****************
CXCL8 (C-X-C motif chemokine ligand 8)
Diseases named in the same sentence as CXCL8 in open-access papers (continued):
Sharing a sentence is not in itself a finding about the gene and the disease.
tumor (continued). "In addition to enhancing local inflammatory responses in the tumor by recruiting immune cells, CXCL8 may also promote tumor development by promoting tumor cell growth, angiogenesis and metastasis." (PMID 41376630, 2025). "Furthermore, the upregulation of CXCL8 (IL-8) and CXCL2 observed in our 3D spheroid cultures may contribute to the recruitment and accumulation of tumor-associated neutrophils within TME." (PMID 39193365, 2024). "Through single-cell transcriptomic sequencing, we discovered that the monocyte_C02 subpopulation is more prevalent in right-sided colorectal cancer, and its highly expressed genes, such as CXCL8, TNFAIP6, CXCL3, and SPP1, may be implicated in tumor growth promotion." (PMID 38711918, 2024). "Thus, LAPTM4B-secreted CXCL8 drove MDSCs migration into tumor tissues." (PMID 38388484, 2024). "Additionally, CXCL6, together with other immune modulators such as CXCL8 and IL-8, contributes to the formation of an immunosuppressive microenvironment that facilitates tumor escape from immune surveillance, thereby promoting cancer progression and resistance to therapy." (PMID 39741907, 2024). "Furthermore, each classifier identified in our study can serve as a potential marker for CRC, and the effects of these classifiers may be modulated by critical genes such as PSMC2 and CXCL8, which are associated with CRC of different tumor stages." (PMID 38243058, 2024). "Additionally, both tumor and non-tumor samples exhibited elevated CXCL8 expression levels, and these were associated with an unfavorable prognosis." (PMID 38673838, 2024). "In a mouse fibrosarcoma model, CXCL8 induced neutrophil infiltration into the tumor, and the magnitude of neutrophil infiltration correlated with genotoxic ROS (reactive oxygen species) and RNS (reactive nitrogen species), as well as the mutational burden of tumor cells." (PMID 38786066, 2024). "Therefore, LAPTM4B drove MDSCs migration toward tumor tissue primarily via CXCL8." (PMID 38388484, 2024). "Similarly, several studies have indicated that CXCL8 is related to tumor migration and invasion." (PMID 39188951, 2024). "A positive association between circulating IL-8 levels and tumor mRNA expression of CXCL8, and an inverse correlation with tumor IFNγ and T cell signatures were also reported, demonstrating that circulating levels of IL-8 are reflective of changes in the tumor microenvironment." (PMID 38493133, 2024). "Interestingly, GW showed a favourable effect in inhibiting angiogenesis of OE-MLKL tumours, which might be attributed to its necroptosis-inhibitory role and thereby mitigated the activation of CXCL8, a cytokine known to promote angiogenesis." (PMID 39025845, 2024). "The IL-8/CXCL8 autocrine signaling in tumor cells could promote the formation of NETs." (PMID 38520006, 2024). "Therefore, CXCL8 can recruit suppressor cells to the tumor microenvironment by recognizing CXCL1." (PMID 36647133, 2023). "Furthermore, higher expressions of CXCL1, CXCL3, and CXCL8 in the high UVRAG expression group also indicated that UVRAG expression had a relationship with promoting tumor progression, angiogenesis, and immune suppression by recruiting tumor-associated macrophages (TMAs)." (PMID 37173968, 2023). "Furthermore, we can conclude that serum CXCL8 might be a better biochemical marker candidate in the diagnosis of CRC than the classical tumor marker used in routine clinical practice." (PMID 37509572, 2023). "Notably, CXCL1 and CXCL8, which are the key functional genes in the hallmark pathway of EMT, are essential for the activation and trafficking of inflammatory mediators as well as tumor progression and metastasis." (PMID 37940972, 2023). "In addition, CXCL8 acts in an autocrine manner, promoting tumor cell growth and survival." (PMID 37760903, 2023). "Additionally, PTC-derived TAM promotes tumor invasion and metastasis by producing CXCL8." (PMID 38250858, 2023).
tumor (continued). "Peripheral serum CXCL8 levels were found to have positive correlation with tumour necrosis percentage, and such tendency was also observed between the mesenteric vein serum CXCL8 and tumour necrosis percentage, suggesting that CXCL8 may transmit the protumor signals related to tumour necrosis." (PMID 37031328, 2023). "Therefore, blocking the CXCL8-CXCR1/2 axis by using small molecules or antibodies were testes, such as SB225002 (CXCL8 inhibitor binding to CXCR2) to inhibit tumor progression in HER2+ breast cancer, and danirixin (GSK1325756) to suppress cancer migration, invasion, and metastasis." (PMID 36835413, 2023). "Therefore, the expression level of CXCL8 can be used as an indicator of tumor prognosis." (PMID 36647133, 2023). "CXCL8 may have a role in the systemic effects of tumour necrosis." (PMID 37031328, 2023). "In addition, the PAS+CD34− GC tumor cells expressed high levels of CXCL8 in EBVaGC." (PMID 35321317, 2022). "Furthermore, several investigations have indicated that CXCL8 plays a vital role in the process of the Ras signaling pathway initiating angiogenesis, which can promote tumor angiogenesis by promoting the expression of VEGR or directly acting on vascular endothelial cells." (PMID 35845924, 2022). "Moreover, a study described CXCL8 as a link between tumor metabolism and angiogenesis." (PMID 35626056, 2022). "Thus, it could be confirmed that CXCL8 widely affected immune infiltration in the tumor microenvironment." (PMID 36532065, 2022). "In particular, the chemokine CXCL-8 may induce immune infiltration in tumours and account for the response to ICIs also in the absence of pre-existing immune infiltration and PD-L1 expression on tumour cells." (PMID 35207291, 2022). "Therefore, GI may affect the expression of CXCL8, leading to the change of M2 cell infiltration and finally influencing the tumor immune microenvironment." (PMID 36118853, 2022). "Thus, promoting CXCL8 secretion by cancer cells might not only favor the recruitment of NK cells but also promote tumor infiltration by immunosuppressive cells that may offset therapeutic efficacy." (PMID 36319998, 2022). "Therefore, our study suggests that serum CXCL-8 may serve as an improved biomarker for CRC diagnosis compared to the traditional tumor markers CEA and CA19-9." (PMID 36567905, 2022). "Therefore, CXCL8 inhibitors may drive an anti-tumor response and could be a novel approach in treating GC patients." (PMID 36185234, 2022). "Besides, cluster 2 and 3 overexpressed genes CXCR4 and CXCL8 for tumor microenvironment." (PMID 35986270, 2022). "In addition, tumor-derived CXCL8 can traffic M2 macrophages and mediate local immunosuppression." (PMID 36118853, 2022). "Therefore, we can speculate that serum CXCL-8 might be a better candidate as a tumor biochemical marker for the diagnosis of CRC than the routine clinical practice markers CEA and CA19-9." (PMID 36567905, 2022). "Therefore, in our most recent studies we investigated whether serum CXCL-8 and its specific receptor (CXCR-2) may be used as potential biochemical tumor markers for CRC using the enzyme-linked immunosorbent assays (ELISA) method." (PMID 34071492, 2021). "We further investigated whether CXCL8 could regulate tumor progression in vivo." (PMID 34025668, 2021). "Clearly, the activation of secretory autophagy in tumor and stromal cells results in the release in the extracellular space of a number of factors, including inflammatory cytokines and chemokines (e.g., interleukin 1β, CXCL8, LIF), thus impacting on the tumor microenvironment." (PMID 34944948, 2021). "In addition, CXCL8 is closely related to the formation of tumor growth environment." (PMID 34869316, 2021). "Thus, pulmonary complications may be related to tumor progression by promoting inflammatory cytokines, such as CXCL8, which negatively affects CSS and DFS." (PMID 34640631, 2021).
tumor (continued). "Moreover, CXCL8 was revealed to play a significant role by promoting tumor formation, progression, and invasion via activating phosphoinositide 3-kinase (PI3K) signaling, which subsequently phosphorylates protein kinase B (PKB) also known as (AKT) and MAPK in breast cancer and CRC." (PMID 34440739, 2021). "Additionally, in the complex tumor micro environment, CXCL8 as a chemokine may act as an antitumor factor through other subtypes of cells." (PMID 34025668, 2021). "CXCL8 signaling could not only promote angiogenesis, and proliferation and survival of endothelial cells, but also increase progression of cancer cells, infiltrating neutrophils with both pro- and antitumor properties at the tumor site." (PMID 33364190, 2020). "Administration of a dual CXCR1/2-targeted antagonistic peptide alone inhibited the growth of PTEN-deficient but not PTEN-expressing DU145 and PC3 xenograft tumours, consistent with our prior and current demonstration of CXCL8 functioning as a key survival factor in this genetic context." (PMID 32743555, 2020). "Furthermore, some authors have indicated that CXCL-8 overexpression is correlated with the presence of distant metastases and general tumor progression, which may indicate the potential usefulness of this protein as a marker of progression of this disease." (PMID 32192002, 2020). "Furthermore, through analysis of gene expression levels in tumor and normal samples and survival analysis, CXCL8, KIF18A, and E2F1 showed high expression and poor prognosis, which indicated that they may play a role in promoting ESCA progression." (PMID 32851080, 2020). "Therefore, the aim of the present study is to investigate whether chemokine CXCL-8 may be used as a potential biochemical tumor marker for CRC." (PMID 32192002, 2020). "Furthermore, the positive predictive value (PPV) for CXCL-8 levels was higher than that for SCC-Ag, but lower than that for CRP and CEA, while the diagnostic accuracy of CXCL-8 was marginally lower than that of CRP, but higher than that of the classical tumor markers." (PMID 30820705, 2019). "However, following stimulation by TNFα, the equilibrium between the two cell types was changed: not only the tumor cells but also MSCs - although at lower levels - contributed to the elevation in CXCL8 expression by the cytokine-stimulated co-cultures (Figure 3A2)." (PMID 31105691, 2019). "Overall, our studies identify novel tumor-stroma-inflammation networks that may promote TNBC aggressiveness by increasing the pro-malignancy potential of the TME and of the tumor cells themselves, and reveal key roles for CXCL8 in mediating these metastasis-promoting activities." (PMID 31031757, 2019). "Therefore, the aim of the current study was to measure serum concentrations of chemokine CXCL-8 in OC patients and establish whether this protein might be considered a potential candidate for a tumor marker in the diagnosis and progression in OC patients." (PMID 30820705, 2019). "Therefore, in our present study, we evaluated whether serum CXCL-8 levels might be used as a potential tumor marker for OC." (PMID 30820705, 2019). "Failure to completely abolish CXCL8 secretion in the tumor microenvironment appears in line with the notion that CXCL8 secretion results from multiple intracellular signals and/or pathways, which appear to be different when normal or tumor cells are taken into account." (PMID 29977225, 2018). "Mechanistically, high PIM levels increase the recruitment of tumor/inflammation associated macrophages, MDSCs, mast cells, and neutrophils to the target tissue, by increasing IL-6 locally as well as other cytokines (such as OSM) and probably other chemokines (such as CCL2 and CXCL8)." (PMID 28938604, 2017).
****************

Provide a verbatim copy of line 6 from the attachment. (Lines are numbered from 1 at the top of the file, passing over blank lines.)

tumor (continued). "Moreover, CXCL8 was revealed to play a significant role by promoting tumor formation, progression, and invasion via activating phosphoinositide 3-kinase (PI3K) signaling, which subsequently phosphorylates protein kinase B (PKB) also known as (AKT) and MAPK in breast cancer and CRC." (PMID 34440739, 2021). "Additionally, in the complex tumor micro environment, CXCL8 as a chemokine may act as an antitumor factor through other subtypes of cells." (PMID 34025668, 2021). "CXCL8 signaling could not only promote angiogenesis, and proliferation and survival of endothelial cells, but also increase progression of cancer cells, infiltrating neutrophils with both pro- and antitumor properties at the tumor site." (PMID 33364190, 2020). "Administration of a dual CXCR1/2-targeted antagonistic peptide alone inhibited the growth of PTEN-deficient but not PTEN-expressing DU145 and PC3 xenograft tumours, consistent with our prior and current demonstration of CXCL8 functioning as a key survival factor in this genetic context." (PMID 32743555, 2020). "Furthermore, some authors have indicated that CXCL-8 overexpression is correlated with the presence of distant metastases and general tumor progression, which may indicate the potential usefulness of this protein as a marker of progression of this disease." (PMID 32192002, 2020). "Furthermore, through analysis of gene expression levels in tumor and normal samples and survival analysis, CXCL8, KIF18A, and E2F1 showed high expression and poor prognosis, which indicated that they may play a role in promoting ESCA progression." (PMID 32851080, 2020). "Therefore, the aim of the present study is to investigate whether chemokine CXCL-8 may be used as a potential biochemical tumor marker for CRC." (PMID 32192002, 2020). "Furthermore, the positive predictive value (PPV) for CXCL-8 levels was higher than that for SCC-Ag, but lower than that for CRP and CEA, while the diagnostic accuracy of CXCL-8 was marginally lower than that of CRP, but higher than that of the classical tumor markers." (PMID 30820705, 2019). "However, following stimulation by TNFα, the equilibrium between the two cell types was changed: not only the tumor cells but also MSCs - although at lower levels - contributed to the elevation in CXCL8 expression by the cytokine-stimulated co-cultures (Figure 3A2)." (PMID 31105691, 2019). "Overall, our studies identify novel tumor-stroma-inflammation networks that may promote TNBC aggressiveness by increasing the pro-malignancy potential of the TME and of the tumor cells themselves, and reveal key roles for CXCL8 in mediating these metastasis-promoting activities." (PMID 31031757, 2019). "Therefore, the aim of the current study was to measure serum concentrations of chemokine CXCL-8 in OC patients and establish whether this protein might be considered a potential candidate for a tumor marker in the diagnosis and progression in OC patients." (PMID 30820705, 2019). "Therefore, in our present study, we evaluated whether serum CXCL-8 levels might be used as a potential tumor marker for OC." (PMID 30820705, 2019). "Failure to completely abolish CXCL8 secretion in the tumor microenvironment appears in line with the notion that CXCL8 secretion results from multiple intracellular signals and/or pathways, which appear to be different when normal or tumor cells are taken into account." (PMID 29977225, 2018). "Mechanistically, high PIM levels increase the recruitment of tumor/inflammation associated macrophages, MDSCs, mast cells, and neutrophils to the target tissue, by increasing IL-6 locally as well as other cytokines (such as OSM) and probably other chemokines (such as CCL2 and CXCL8)." (PMID 28938604, 2017).